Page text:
The most recent press releases about innovation >>>

Die letzten 5 Focus-News des innovations-reports im Überblick:

Im Focus: Making lightweight construction suitable for series production

More and more automobile companies are focusing on body parts made of carbon fiber reinforced plastics (CFRP). However, manufacturing and repair costs must be further reduced in order to make CFRP more economical in use. Together with the Volkswagen AG and five other partners in the project HolQueSt 3D, the Laser Zentrum Hannover e.V. (LZH) has developed laser processes for the automatic trimming, drilling and repair of three-dimensional components.

Automated manufacturing processes are the basis for ultimately establishing the series production of CFRP components. In the project HolQueSt 3D, the LZH has...

Im Focus: Wonder material? Novel nanotube structure strengthens thin films for flexible electronics

Reflecting the structure of composites found in nature and the ancient world, researchers at the University of Illinois at Urbana-Champaign have synthesized thin carbon nanotube (CNT) textiles that exhibit both high electrical conductivity and a level of toughness that is about fifty times higher than copper films, currently used in electronics.

"The structural robustness of thin metal films has significant importance for the reliable operation of smart skin and flexible electronics including...

Im Focus: Deep inside Galaxy M87

The nearby, giant radio galaxy M87 hosts a supermassive black hole (BH) and is well-known for its bright jet dominating the spectrum over ten orders of magnitude in frequency. Due to its proximity, jet prominence, and the large black hole mass, M87 is the best laboratory for investigating the formation, acceleration, and collimation of relativistic jets. A research team led by Silke Britzen from the Max Planck Institute for Radio Astronomy in Bonn, Germany, has found strong indication for turbulent processes connecting the accretion disk and the jet of that galaxy providing insights into the longstanding problem of the origin of astrophysical jets.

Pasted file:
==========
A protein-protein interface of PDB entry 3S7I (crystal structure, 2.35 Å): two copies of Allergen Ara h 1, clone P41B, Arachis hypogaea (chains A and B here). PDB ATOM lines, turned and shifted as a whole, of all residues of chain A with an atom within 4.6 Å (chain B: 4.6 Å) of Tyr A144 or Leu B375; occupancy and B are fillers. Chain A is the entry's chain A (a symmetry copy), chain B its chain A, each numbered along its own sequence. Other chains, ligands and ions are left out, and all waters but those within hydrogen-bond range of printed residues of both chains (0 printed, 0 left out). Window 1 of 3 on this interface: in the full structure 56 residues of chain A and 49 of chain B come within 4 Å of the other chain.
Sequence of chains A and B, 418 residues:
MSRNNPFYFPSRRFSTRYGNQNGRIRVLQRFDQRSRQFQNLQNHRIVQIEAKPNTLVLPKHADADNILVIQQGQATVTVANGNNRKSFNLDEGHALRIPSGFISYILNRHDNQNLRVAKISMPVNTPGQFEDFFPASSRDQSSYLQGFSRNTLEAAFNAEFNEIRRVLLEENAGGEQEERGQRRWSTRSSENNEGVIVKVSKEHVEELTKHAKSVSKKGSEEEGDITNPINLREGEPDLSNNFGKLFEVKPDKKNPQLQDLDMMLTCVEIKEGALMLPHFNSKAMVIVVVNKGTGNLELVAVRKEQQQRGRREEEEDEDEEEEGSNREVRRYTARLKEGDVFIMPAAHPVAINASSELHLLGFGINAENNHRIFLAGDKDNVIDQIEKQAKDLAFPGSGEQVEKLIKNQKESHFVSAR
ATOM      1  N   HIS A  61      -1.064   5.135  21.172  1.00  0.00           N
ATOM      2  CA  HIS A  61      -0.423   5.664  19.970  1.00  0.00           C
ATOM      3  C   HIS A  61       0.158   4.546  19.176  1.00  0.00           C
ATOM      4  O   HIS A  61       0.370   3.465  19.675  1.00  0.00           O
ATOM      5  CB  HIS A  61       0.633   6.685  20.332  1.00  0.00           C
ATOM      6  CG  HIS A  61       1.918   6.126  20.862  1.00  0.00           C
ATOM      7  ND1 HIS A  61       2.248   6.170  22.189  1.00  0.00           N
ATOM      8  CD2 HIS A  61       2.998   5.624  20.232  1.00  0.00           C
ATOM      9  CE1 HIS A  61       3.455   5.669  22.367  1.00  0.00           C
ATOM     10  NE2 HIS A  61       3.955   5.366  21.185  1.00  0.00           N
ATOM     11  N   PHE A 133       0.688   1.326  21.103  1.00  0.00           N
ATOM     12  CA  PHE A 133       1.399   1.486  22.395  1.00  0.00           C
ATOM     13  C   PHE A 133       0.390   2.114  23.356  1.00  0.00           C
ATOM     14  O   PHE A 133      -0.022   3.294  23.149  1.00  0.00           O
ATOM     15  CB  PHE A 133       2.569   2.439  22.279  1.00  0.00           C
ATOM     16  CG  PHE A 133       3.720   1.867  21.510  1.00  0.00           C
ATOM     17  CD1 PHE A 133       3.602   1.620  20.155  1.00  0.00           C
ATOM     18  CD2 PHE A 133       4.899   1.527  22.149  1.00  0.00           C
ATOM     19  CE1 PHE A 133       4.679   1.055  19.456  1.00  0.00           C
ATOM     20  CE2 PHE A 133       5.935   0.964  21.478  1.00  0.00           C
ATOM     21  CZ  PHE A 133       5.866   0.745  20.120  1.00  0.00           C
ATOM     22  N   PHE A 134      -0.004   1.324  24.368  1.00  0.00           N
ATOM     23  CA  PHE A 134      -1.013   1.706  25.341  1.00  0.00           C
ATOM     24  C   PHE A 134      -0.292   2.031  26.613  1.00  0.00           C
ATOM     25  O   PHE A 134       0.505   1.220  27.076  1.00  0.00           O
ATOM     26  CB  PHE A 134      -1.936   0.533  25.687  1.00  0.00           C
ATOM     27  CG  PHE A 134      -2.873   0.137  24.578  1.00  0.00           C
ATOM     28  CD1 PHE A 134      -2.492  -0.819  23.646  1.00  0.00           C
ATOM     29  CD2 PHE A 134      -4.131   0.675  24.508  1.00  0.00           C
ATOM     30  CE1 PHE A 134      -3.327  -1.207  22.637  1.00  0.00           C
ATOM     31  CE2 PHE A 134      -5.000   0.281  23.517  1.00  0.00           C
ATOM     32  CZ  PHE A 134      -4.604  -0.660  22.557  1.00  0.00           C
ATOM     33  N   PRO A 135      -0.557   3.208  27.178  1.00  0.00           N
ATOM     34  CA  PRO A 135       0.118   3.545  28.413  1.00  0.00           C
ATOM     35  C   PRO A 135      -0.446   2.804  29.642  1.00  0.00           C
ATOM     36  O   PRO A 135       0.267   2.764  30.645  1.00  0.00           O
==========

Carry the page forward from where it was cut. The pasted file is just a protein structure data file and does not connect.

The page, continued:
Supermassive black holes form some of the most enigmatic phenomena in astrophysics. Their enormous energy output is supposed to be generated by the...

Im Focus: A Quantum Low Pass for Photons

Physicists in Garching observe novel quantum effect that limits the number of emitted photons.

The probability to find a certain number of photons inside a laser pulse usually corresponds to a classical distribution of independent events, the so-called...

Im Focus: Microprocessors based on a layer of just three atoms

Microprocessors based on atomically thin materials hold the promise of the evolution of traditional processors as well as new applications in the field of flexible electronics. Now, a TU Wien research team led by Thomas Müller has made a breakthrough in this field as part of an ongoing research project.

Two-dimensional materials, or 2D materials for short, are extremely versatile, although – or often more precisely because – they are made up of just one or a...

All Focus news of the innovation-report >>>

Anzeige

Anzeige

Event News

Fighting drug resistant tuberculosis – InfectoGnostics meets MYCO-NET² partners in Peru

28.04.2017 | Event News

Expert meeting “Health Business Connect” will connect international medical technology companies

20.04.2017 | Event News

Wenn der Computer das Gehirn austrickst

18.04.2017 | Event News

 
Latest News

Wireless power can drive tiny electronic devices in the GI tract

28.04.2017 | Medical Engineering

Ice cave in Transylvania yields window into region's past

28.04.2017 | Earth Sciences

Nose2Brain – Better Therapy for Multiple Sclerosis

28.04.2017 | Life Sciences

VideoLinks
B2B-VideoLinks
More VideoLinks >>>